The Lawrence Welk Homestead will live on.
It was a full house, at this morning's meeting as the State Historical board voted 6-5 in favor of moving forward with purchasing the legendary band leader's birthplace.
The price tag on the site is 100-thousand dollars.
A price some say is small to pay, when you consider all the history it holds.
(Robert Eberle / State Senator) It's the story of the German Russian immigrants who are the largest ethnic group to settle North Dakota. The Lawrence Welk story just becomes the byline. Here we have a son of a pioneer who is one generation off the boat and goes to Hollywood and becomes a nationally known figure and is really the American dream.
(Tom Isern / NDSU History Professor) "And that's the point of having historic sites after all, places where people can stand. Know how history went down there, know it not in just an intellectual way, but know it in their bones because they are surrounded by the physical things that are the surroundings of historic happenings."
(Gary Satern / Worked at the Site) "The buildings are not that bad, they were very well done in the beginning and they have been maintained, maybe with not a lot of money but with a lot of love by the people that took care of it."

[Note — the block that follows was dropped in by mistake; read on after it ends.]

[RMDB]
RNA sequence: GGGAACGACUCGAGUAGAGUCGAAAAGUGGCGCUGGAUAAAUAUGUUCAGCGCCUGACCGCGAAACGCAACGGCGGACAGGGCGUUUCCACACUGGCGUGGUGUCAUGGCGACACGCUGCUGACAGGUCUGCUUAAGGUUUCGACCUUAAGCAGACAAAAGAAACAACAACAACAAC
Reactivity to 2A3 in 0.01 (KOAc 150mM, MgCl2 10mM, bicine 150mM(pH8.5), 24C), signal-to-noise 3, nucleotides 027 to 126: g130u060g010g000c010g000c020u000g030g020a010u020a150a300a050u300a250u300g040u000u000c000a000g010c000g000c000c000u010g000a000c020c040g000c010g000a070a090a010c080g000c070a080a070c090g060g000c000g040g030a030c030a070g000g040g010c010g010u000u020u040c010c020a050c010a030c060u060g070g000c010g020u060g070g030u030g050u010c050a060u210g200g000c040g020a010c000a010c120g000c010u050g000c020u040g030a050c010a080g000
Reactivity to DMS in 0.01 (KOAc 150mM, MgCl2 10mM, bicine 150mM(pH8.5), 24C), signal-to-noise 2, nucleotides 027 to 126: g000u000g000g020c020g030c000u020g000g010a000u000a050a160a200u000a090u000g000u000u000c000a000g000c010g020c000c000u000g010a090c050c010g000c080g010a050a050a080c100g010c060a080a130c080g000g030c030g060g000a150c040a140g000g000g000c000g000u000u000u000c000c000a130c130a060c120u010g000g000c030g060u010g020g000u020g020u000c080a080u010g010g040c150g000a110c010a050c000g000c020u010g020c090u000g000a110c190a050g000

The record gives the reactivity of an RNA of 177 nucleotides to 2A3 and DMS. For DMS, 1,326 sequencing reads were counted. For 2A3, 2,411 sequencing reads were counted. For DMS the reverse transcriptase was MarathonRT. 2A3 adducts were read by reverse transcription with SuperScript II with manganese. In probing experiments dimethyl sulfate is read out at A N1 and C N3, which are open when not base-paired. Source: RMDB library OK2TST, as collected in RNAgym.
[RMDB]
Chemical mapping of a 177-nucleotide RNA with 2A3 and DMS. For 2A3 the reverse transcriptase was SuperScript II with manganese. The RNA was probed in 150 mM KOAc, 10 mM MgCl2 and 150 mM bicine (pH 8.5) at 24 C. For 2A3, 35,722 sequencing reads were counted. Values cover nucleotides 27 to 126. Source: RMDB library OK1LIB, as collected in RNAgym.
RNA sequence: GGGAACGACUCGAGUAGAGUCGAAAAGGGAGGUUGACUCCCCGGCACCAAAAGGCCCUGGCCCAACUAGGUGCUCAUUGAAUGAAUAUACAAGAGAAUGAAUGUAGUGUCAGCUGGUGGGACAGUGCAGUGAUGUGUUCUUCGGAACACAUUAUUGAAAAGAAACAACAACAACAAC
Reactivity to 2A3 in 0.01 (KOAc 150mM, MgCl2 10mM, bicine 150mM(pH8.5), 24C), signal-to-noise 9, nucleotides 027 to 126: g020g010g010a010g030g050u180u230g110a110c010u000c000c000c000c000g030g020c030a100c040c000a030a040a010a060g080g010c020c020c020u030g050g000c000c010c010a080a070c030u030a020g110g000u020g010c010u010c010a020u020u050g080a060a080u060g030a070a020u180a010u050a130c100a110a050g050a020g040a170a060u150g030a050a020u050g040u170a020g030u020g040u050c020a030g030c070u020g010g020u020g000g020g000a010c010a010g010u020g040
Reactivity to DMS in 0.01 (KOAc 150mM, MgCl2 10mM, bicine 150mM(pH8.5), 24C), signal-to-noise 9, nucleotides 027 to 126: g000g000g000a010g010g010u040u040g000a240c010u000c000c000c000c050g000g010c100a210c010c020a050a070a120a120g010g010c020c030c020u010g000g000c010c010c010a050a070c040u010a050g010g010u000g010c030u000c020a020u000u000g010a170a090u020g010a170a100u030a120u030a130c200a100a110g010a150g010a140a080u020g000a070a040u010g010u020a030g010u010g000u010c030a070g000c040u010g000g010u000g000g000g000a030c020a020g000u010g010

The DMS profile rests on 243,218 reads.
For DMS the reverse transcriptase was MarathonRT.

(John Ibarra / Strasburg) "The stories of the sweat, blood and tears of the people who lived and made something out of this state and made big contributions to the world, has to be kept alive and be told. This site, not because of Lawrence Welk, but this site right now is the only venue in which you can pass that story on to the young people today, who don't know. Many people don't know. "
The Legislature last year included $100,000 in the Historical Society's two-year budget for the purchase but lawmakers stipulated that repairs must be made first.